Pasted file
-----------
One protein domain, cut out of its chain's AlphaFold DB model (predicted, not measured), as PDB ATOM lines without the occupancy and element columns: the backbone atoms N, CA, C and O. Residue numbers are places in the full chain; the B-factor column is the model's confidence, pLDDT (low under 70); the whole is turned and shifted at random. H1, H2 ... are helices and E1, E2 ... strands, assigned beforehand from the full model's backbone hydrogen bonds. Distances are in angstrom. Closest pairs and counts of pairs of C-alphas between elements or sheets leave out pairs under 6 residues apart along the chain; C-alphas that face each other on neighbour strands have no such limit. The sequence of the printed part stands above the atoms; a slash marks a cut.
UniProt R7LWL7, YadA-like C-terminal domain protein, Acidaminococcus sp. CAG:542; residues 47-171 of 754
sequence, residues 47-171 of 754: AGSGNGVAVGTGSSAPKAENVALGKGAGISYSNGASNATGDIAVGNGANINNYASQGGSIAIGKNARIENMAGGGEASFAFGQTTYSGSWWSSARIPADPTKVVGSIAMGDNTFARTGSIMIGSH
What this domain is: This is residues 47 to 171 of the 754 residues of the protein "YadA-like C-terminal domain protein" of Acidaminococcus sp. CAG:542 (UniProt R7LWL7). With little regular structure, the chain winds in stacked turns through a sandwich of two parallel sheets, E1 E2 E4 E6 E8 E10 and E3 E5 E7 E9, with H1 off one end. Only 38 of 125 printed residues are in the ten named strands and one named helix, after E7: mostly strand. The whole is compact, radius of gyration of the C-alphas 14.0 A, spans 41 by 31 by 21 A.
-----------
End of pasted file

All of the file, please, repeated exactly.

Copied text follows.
One protein domain, cut out of its chain's AlphaFold DB model (predicted, not measured), as PDB ATOM lines without the occupancy and element columns: the backbone atoms N, CA, C and O. Residue numbers are places in the full chain; the B-factor column is the model's confidence, pLDDT (low under 70); the whole is turned and shifted at random. H1, H2 ... are helices and E1, E2 ... strands, assigned beforehand from the full model's backbone hydrogen bonds. Distances are in angstrom. Closest pairs and counts of pairs of C-alphas between elements or sheets leave out pairs under 6 residues apart along the chain; C-alphas that face each other on neighbour strands have no such limit. The sequence of the printed part stands above the atoms; a slash marks a cut.
UniProt R7LWL7, YadA-like C-terminal domain protein, Acidaminococcus sp. CAG:542; residues 47-171 of 754
sequence, residues 47-171 of 754: AGSGNGVAVGTGSSAPKAENVALGKGAGISYSNGASNATGDIAVGNGANINNYASQGGSIAIGKNARIENMAGGGEASFAFGQTTYSGSWWSSARIPADPTKVVGSIAMGDNTFARTGSIMIGSH
What this domain is: This is residues 47 to 171 of the 754 residues of the protein "YadA-like C-terminal domain protein" of Acidaminococcus sp. CAG:542 (UniProt R7LWL7). With little regular structure, the chain winds in stacked turns through a sandwich of two parallel sheets, E1 E2 E4 E6 E8 E10 and E3 E5 E7 E9, with H1 off one end. Only 38 of 125 printed residues are in the ten named strands and one named helix, after E7: mostly strand. The whole is compact, radius of gyration of the C-alphas 14.0 A, spans 41 by 31 by 21 A.